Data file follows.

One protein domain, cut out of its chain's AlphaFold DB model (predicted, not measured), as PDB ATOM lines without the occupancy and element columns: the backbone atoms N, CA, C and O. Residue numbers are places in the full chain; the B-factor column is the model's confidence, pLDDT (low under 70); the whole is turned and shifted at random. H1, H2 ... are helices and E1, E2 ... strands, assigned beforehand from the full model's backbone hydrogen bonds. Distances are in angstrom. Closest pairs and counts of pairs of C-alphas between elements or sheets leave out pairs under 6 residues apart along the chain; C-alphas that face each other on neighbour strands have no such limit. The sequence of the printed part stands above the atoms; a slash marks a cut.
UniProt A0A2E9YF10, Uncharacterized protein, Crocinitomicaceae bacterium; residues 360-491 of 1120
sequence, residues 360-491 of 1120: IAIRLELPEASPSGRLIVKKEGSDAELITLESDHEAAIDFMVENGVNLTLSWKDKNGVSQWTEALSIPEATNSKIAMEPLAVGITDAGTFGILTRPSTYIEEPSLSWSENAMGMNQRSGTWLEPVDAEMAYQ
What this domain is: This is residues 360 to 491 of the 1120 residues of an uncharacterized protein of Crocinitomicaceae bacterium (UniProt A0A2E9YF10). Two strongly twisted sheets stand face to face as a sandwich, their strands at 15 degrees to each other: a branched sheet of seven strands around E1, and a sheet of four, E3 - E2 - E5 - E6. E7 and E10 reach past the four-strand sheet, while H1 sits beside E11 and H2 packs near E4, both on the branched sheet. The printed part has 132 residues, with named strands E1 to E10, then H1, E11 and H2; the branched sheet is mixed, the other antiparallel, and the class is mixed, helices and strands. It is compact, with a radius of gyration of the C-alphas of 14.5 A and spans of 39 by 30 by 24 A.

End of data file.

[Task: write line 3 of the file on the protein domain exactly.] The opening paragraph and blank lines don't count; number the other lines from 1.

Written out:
What this domain is: This is residues 360 to 491 of the 1120 residues of an uncharacterized protein of Crocinitomicaceae bacterium (UniProt A0A2E9YF10). Two strongly twisted sheets stand face to face as a sandwich, their strands at 15 degrees to each other: a branched sheet of seven strands around E1, and a sheet of four, E3 - E2 - E5 - E6. E7 and E10 reach past the four-strand sheet, while H1 sits beside E11 and H2 packs near E4, both on the branched sheet. The printed part has 132 residues, with named strands E1 to E10, then H1, E11 and H2; the branched sheet is mixed, the other antiparallel, and the class is mixed, helices and strands. It is compact, with a radius of gyration of the C-alphas of 14.5 A and spans of 39 by 30 by 24 A.